Pizzimenti owns his home on this street as well, and is slowly buying up the abandoned lots and homes adjacent to his property. He bought the lot directly behind his home and turned the wreckage into a surprisingly serene wooded area featuring a remarkable bullfrog pond. At one time Pizzimenti also had an abundance of animals that roamed free on his property including pigs, chickens, peacocks, and goats. He explains the animals were living harmoniously in the community until the city sent ten police cars to take them all away. He jokes he is “trying to start a
revolution, one chicken at a time.”

The café is delightful and offers gourmet vegetarian food. It supports local farms and has daily specialty items that are sure to delight your body and nourish your soul. It is run by one full-time employee, named Evelyn, who currently squats in one of the abandoned homes in the neighborhood with her musician husband. Suddenly finding herself homeless one day, she explains, “Someone pointed us to Dr. Bob’s house. We had never met him before. He took us in and let us put everything we own in his living room and we stayed the night. He asked if we were willing to move into an abandoned house and fix it up. We said absolutely. We cleaned it up bit by bit and come to find out; it’s a gorgeous house with beautiful hardwood floors. It’s a work in progress and we plan on purchasing it in an auction for $500.00.”

While telling her story she served an array of delicious home cooked vegetarian food. I sampled homemade potato and leek soup, tree bean nachos, and nibbled on the most wonderful cornbread I‘ve ever had. Every Wednesday night, the community of Goldendate Street comes together and coalesces at the bonfire pit in the front lawn of the healing center for a weekly drum circle. Pizzimenti describes the event as a type of healing. He explains, “The drumbeat represents the heartbeat of the mother and people come to burn fire, light incense and sage to cleanse the space and each other. The drummers come, and the idea is we communicate non-verbally. When the drums are played, the magic happens. People come: hulahoopers,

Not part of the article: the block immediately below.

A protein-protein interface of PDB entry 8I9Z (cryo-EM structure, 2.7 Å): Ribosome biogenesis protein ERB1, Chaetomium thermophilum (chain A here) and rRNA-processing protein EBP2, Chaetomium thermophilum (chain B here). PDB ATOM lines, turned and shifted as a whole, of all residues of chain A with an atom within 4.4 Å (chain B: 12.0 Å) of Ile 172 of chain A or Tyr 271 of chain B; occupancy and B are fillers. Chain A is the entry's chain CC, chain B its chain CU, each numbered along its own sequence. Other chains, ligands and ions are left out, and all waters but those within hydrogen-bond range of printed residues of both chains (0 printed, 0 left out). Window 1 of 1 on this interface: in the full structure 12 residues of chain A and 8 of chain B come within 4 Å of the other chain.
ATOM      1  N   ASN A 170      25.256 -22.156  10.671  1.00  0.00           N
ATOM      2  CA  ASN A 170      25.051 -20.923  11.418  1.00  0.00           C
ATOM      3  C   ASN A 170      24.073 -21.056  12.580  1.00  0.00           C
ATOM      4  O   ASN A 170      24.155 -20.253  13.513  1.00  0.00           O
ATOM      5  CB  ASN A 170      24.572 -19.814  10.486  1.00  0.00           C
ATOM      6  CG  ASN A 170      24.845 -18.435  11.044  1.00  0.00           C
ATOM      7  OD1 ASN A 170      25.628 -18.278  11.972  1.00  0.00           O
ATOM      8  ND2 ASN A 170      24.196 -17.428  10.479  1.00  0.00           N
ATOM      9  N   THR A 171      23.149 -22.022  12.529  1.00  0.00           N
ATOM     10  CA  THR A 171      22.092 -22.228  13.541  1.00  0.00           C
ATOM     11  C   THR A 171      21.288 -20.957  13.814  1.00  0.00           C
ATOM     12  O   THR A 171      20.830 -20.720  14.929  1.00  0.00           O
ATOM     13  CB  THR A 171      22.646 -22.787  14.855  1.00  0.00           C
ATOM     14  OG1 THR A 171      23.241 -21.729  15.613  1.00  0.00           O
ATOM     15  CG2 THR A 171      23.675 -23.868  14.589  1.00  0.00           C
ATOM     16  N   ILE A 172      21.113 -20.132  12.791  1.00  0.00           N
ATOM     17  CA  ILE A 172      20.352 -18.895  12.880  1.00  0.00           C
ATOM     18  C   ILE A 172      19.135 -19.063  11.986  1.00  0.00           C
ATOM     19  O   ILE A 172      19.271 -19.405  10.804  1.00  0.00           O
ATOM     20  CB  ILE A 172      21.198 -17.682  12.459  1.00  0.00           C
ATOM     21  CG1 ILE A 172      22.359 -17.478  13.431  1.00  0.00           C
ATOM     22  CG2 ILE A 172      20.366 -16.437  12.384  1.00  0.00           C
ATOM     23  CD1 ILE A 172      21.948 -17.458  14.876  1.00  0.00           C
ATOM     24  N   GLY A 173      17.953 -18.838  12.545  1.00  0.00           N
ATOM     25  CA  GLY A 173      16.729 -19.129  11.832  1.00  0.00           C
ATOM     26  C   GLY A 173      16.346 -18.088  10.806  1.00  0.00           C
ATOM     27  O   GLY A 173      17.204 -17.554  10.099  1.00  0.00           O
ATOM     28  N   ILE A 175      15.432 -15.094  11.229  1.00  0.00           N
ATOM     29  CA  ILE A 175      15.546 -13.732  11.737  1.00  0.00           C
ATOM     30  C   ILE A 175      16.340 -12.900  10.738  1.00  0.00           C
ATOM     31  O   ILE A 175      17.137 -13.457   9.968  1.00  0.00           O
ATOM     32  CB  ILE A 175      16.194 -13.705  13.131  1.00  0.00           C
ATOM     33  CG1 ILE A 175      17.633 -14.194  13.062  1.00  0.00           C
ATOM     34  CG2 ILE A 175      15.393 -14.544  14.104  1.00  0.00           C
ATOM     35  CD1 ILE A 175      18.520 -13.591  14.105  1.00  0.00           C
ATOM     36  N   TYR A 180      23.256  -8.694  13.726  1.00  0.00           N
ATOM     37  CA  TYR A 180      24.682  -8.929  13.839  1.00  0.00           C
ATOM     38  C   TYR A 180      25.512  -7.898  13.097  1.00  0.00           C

fire-throwers, and musicians, too.”

The center conveys a blissfully creative vibe bustling with an array of interesting characters. While Dr. Bob is treating his clients in his office, Evelyn is busily cooking and serving homemade food in the kitchen, a teenage boy is plucking away at the keys on the piano in the foyer, a sizable dog sleeps lazily on the couch, while a grandmother teaches her three young granddaughters to knit at the cozy booth in the café while they wait for their food. It’s a diamond in the rough. A place, once discovered, you will not want to leave.

The Healing Arts Center is open every day at 8 A.M. until 8 P.M. Walk-ins welcome. Golden Gate Cafe is open Monday through Saturday 11 A.M. until 8 P.M. 18700 Woodward Ave; Detroit, Michigan 48203, south of Seven Mile; 313-366-2247.